Broader index ETFs

The ETFs under this basket track the broader and well-known indices such as the Sensex and the Nifty 50. They include large actively-traded stocks from diversified and leading industries. These indices reflect the broader economy. Any investor who wants to participate in India’s growth story can consider investing in these ETFs. There are 17 Nifty 50 ETFs and nine Sensex ETFs available currently.

Of these, only four Nifty 50 ETFs have matched our above-mentioned screening parameters such as higher liquidity, low impact cost and TE.

They are Reliance ETF Nifty BeES, ICICI Pru Nifty ETF, SBI ETF Nifty 50 and Kotak Nifty ETF. Though few Sensex ETFs score over many parameters, their low liquidity has been the deterrent.

Apart from these, there are five Nifty Next 50 ETFs, three Sensex Next 50 ETFs, three Nifty 100 ETFs, one BSE 100 ETF, three Midcap ETFs and one BSE 500 ETFs available in the market.

Reliance ETF Junior BeES and Reliance ETF Nifty Midcap 150 (recently launched) score on all counts.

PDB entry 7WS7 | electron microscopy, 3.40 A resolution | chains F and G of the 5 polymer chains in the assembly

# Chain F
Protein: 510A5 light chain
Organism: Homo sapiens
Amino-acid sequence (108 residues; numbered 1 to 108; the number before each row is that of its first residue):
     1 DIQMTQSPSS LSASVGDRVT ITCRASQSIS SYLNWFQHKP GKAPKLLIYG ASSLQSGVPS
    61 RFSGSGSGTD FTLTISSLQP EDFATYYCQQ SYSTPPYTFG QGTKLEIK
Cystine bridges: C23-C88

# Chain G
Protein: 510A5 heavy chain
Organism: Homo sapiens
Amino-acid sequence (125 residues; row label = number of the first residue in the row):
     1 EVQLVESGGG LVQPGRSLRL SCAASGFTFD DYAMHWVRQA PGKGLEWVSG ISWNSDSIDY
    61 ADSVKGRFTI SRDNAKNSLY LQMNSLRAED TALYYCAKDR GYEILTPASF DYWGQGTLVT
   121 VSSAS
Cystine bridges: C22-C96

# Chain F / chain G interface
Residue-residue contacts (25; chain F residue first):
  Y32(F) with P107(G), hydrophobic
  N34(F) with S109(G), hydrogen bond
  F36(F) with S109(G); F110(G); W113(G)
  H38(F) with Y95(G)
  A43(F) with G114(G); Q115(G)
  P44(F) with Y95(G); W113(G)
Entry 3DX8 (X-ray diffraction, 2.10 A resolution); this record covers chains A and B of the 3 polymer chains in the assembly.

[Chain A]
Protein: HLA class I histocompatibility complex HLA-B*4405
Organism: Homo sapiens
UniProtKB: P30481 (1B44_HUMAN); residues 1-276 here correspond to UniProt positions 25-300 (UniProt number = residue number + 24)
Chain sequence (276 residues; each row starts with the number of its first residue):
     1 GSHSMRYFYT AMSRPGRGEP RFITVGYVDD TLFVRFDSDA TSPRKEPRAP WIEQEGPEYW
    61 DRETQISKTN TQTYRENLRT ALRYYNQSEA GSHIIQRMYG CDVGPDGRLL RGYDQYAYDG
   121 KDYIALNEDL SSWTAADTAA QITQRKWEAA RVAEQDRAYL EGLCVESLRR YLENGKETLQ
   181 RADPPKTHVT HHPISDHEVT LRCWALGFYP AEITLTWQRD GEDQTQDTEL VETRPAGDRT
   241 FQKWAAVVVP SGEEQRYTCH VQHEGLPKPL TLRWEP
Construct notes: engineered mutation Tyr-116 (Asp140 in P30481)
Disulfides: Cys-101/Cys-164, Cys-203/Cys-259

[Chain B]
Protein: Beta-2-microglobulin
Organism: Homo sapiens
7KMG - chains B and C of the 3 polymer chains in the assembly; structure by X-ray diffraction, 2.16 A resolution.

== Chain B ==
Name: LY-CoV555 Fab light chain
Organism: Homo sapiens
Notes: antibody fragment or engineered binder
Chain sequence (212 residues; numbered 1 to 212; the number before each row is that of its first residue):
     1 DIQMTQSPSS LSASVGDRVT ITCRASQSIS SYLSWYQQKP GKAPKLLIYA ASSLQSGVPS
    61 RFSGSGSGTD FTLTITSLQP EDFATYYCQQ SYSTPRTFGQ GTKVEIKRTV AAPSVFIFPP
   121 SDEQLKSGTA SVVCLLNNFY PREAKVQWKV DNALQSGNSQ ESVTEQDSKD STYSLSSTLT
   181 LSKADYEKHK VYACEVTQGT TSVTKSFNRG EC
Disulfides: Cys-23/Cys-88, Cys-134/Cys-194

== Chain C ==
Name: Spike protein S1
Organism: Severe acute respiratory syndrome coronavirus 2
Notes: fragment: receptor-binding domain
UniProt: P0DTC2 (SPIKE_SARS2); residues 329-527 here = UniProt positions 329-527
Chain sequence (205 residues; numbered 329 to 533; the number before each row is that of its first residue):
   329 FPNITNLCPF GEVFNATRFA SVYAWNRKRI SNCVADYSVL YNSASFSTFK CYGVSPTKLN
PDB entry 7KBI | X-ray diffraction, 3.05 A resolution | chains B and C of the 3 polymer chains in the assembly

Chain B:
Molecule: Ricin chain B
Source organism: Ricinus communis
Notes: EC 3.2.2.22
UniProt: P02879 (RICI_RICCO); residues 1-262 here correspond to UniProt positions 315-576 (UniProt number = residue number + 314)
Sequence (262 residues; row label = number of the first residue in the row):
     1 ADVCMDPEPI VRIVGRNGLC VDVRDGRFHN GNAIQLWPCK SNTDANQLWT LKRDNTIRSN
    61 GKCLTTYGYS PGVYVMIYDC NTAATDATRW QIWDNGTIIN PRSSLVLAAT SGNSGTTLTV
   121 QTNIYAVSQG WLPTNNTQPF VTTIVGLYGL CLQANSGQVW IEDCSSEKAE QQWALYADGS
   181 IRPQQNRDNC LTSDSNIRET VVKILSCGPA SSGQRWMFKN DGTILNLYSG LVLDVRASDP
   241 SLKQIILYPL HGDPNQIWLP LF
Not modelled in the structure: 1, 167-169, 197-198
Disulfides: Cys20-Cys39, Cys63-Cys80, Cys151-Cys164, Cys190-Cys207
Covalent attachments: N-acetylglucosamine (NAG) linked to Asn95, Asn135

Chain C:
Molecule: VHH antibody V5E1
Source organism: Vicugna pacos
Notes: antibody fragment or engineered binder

ICICI Pru S&P BSE 500 ETF, launched a year back, is a far more diversified index representative of the whole market. However, the investors’ interest is limited (with corpus of only ₹18 crore) and the liquidity is also very low.

Our take: One should avoid ETFs with low liquidity. Investors worried about the liquidity can consider index funds, which enable SIP purchasing.

The recently-launched fund of fund schemes — ICICI Pru Bharat 22 FoF and Reliance Junior BeES FoF, which invest in the respective ETFs — also allow the SIP route. These FoFs qualify as equity funds for tax purposes.

Sector and thematic ETFs